Published about a year ago
    Green Springs

    Green Springs

    I always wonder if cavemen and women knew what time was? And if so, did time seem to accelerate and decelerate to them, as it appears to do to us today? The concept of time has only changed recently (a few thousand years ago, since we developed a calendar) and decided to over-civilize our culture. Does time really speed up and slow down? I think not (maybe on a millisecond scale if you consider rotations of the earth and electromagnetic cycles and fields). Because of this quandary, let us consider a few concepts: First, consider a metal spring. When you squeeze it, it becomes smaller in length right? Well, not really. It always goes back to its original size (length) when you release it and take the pressure off. Modern calendars are the pressure to the spring in this analogy. The spring is truly always a fixed size but has open space in the middle between both ends that are not compressed without pressure. Similar to compressing a spring, calendars squeeze out all the space in our days and weeks that would otherwise be free time, or freedom.
  • Ryan Ferguson
    Published about a year ago
    A History of Violence

    A History of Violence

    When life first arose on this planet, resources were in abundance and all life was able to consume what they needed for survival and reproduction without having to compete with another organism for it. Life is like water though, it will expand to fill every niche it can find until a balance between proliferation of life and consumption of resources is found. This concept is what drove life to expand until the resources any one species required was in short enough supply to drive Darwin's tenets of evolution. When there is a selective pressure such as limited resources, variation in individuals, and heredity of traits, evolution begins to act on a species to ensure it becomes better and better at attaining the resources it needs. Competition is inherent in this equation, and seemingly inescapable.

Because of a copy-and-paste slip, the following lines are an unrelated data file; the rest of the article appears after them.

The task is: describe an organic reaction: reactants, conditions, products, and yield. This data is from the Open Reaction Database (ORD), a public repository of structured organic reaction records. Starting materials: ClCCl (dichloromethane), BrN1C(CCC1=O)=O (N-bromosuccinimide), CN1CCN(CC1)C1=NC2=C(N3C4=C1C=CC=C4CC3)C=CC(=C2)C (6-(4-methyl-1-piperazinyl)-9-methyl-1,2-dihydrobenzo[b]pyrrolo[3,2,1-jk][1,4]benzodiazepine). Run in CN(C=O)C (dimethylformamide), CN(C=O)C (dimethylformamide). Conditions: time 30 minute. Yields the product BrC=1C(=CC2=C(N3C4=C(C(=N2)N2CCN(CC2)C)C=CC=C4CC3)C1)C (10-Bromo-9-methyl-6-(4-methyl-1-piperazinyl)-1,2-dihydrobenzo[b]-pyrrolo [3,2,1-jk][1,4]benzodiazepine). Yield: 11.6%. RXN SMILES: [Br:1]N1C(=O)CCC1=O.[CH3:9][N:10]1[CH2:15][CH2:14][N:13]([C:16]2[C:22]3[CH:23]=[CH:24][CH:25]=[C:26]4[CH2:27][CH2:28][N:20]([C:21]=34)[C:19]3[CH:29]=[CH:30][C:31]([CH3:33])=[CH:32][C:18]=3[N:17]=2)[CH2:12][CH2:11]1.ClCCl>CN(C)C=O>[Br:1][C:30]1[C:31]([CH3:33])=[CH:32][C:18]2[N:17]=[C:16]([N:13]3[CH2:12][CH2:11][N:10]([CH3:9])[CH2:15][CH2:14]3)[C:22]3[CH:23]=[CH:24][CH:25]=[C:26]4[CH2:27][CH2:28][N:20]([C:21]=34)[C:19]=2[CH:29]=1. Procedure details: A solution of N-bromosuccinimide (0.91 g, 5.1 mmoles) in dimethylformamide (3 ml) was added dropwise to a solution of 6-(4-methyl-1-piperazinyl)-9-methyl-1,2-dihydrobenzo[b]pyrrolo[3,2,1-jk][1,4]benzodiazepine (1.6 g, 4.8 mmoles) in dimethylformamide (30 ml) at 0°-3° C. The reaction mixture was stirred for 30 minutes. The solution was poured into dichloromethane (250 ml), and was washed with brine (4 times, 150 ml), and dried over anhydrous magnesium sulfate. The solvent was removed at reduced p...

• Blue Dream
    Published about a year ago
    Growth

    Growth

    I started off small. A see-through, fragile, self equipt machine awaiting my command. I was alone in the dark, and my surrounding was moist, but it was also soft, so I felt secure. Two, four, six, eight seconds passed and I began to shake. My sides began to stretch out; slowly and delicately like a piece of gum. My insides hardened while my exterior collapsed and it was then and there that I accepted my fate. As I relaxed, my whole being vibrated with energy. With each inhale my body would let out a pop that signaled a new beginning. The pops now occurred faster and faster. I was growing. No, I was multiplying. Yes, that seems to describe it better. I was multiplying now at full speed and my being was on fire.
  • Sammy Vick
    Published 2 years ago
    Superpowers: Could They Happen?

    Superpowers: Could They Happen?

    I've been fascinated with superheroes and superpowers ever since I was a little girl, creating my own and playing pretend. Though the one thing I've always wanted is for these powers to be real. So that's what I'm sought to find out; could these powers actually exist in the real world, what would these abilities do if they were real, what would they do to the human body and is having this power even possible for the human body to handle?